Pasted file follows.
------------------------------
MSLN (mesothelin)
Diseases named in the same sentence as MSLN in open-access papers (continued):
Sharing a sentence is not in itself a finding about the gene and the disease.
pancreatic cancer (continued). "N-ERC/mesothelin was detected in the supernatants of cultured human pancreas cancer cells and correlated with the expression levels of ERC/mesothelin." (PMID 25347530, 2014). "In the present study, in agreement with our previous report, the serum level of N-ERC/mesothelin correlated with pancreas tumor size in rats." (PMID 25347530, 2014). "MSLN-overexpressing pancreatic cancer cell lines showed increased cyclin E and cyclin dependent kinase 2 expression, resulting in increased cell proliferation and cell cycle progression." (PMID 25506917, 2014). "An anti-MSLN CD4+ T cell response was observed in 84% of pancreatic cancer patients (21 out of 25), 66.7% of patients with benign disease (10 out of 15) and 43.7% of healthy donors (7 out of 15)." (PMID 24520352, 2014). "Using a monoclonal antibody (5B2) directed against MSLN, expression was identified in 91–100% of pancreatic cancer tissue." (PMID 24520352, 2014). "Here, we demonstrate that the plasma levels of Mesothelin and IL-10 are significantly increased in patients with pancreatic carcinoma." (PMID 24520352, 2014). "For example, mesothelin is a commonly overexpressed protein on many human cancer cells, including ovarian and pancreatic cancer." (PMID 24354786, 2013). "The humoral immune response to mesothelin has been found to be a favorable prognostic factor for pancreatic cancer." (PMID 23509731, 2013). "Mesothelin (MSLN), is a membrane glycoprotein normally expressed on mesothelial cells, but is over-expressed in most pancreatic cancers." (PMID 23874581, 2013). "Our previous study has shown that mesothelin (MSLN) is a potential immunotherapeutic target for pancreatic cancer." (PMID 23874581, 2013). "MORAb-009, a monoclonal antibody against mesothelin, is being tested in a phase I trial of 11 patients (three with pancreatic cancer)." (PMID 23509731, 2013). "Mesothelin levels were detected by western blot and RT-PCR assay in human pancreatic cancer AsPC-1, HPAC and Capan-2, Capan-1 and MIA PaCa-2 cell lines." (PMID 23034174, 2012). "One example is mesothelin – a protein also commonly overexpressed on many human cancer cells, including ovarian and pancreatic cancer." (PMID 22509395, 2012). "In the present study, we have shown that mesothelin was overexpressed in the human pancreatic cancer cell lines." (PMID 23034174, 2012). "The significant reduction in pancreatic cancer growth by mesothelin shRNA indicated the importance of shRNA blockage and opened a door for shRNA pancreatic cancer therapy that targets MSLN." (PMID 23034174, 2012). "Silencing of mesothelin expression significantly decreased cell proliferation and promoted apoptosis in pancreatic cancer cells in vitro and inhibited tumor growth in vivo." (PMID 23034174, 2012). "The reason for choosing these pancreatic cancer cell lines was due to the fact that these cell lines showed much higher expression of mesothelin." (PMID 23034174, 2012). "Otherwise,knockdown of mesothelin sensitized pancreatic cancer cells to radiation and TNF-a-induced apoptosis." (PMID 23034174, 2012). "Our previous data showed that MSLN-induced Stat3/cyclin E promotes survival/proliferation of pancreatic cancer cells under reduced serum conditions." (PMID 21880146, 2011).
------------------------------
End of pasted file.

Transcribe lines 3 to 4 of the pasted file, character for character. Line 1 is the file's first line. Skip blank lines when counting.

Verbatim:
Sharing a sentence is not in itself a finding about the gene and the disease.
pancreatic cancer (continued). "N-ERC/mesothelin was detected in the supernatants of cultured human pancreas cancer cells and correlated with the expression levels of ERC/mesothelin." (PMID 25347530, 2014). "In the present study, in agreement with our previous report, the serum level of N-ERC/mesothelin correlated with pancreas tumor size in rats." (PMID 25347530, 2014). "MSLN-overexpressing pancreatic cancer cell lines showed increased cyclin E and cyclin dependent kinase 2 expression, resulting in increased cell proliferation and cell cycle progression." (PMID 25506917, 2014). "An anti-MSLN CD4+ T cell response was observed in 84% of pancreatic cancer patients (21 out of 25), 66.7% of patients with benign disease (10 out of 15) and 43.7% of healthy donors (7 out of 15)." (PMID 24520352, 2014). "Using a monoclonal antibody (5B2) directed against MSLN, expression was identified in 91–100% of pancreatic cancer tissue." (PMID 24520352, 2014). "Here, we demonstrate that the plasma levels of Mesothelin and IL-10 are significantly increased in patients with pancreatic carcinoma." (PMID 24520352, 2014). "For example, mesothelin is a commonly overexpressed protein on many human cancer cells, including ovarian and pancreatic cancer." (PMID 24354786, 2013). "The humoral immune response to mesothelin has been found to be a favorable prognostic factor for pancreatic cancer." (PMID 23509731, 2013). "Mesothelin (MSLN), is a membrane glycoprotein normally expressed on mesothelial cells, but is over-expressed in most pancreatic cancers." (PMID 23874581, 2013). "Our previous study has shown that mesothelin (MSLN) is a potential immunotherapeutic target for pancreatic cancer." (PMID 23874581, 2013). "MORAb-009, a monoclonal antibody against mesothelin, is being tested in a phase I trial of 11 patients (three with pancreatic cancer)." (PMID 23509731, 2013). "Mesothelin levels were detected by western blot and RT-PCR assay in human pancreatic cancer AsPC-1, HPAC and Capan-2, Capan-1 and MIA PaCa-2 cell lines." (PMID 23034174, 2012). "One example is mesothelin – a protein also commonly overexpressed on many human cancer cells, including ovarian and pancreatic cancer." (PMID 22509395, 2012). "In the present study, we have shown that mesothelin was overexpressed in the human pancreatic cancer cell lines." (PMID 23034174, 2012). "The significant reduction in pancreatic cancer growth by mesothelin shRNA indicated the importance of shRNA blockage and opened a door for shRNA pancreatic cancer therapy that targets MSLN." (PMID 23034174, 2012). "Silencing of mesothelin expression significantly decreased cell proliferation and promoted apoptosis in pancreatic cancer cells in vitro and inhibited tumor growth in vivo." (PMID 23034174, 2012). "The reason for choosing these pancreatic cancer cell lines was due to the fact that these cell lines showed much higher expression of mesothelin." (PMID 23034174, 2012). "Otherwise,knockdown of mesothelin sensitized pancreatic cancer cells to radiation and TNF-a-induced apoptosis." (PMID 23034174, 2012). "Our previous data showed that MSLN-induced Stat3/cyclin E promotes survival/proliferation of pancreatic cancer cells under reduced serum conditions." (PMID 21880146, 2011).